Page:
Since I purchased the Fuji XT1 (and had the fright of my life due to soft, distorted images) I have become a little obsessed by image quality. The results I can now achieve using the XT1 are far beyond my expectations. I’m even beginning to question the need for my Sony A7R, especially as I have the Fuji XT2 on order. I need to give this some serious thought.
Anyway, back to the purpose of today’s blog post. I should stress that whilst I am using the Fuji XT1 RAW files as an example, other RAW files also see improvements. Whatever your camera, you need to experiment with alternate RAW converters.
So far I have concluded the best converters for the XT1 files appear to be RAW Therapee, Photo Ninja and Iridient. This is purely in terms of ability to render fine detail and image sharpness. If you’re not a Landscape Photographer, this might not be as important to you.
I have now returned to test Affinity Photo and have been quite impressed.
For those of you who aren’t aware, Affinity Photo is an image editor with Photoshop like capabilities. Currently it’s only available for the Mac but its priced well and includes a RAW developer module. If you are a Mac user and want an alternative to Adobe, it’s worth exploring. It also costs less than Elements and Iridient (but infinitely more than RAW Therapee which is free).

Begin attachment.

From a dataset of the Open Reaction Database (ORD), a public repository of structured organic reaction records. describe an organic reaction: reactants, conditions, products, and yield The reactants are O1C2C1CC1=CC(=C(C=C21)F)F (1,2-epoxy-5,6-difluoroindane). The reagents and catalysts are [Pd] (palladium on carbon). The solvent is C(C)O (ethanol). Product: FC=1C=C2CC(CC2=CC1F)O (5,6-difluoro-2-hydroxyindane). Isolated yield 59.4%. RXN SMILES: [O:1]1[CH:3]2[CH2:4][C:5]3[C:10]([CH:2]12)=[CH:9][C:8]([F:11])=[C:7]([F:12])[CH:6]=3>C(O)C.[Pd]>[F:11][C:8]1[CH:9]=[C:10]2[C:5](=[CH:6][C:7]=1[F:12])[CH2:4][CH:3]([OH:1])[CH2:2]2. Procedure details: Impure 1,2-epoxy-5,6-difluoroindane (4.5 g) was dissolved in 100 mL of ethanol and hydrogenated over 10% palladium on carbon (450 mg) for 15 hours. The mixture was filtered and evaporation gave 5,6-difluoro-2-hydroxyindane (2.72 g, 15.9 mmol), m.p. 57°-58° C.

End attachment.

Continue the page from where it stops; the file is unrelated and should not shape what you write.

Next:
In this test, I processed the same RAW file (from which the above image was produced) and developed this in both Iridient and Affinity Photo. The conversion was done on a Mac and then the resulting TIFF files loaded onto my Windows PC. Here the two images can be seen side by side at 100% resolution.
The image on the left is from Affinity whilst the image on the right was converted using Iridient. The Affinity image appears sharper and with better defined detail. It does though suffer a little from my having added too much clarity. The Iridient image appears slightly more natural and softer. For the Iridient image I used the Deconvolution sharpening. If I apply a further round of sharpening using Nik Pro Sharpener (RAW) I can pull more detail from the Iridient image but not from the Affinity image. I suspect the difference in performance between the two is down to my (as yet) lack of experience with Affinity.
Something further that I noticed when doing the tests is that Iridient appears to have automatically corrected for lens geometry whilst Affinity didn’t. Overall, both packages did a great job of converting the RAW file as can be seen below (Affinity is on the left).
As I mentioned at the start, the results from the Fuji XT1 have impressed me greatly. I’m so pleased I didn’t dump the camera. I can’t wait to test out the XT2.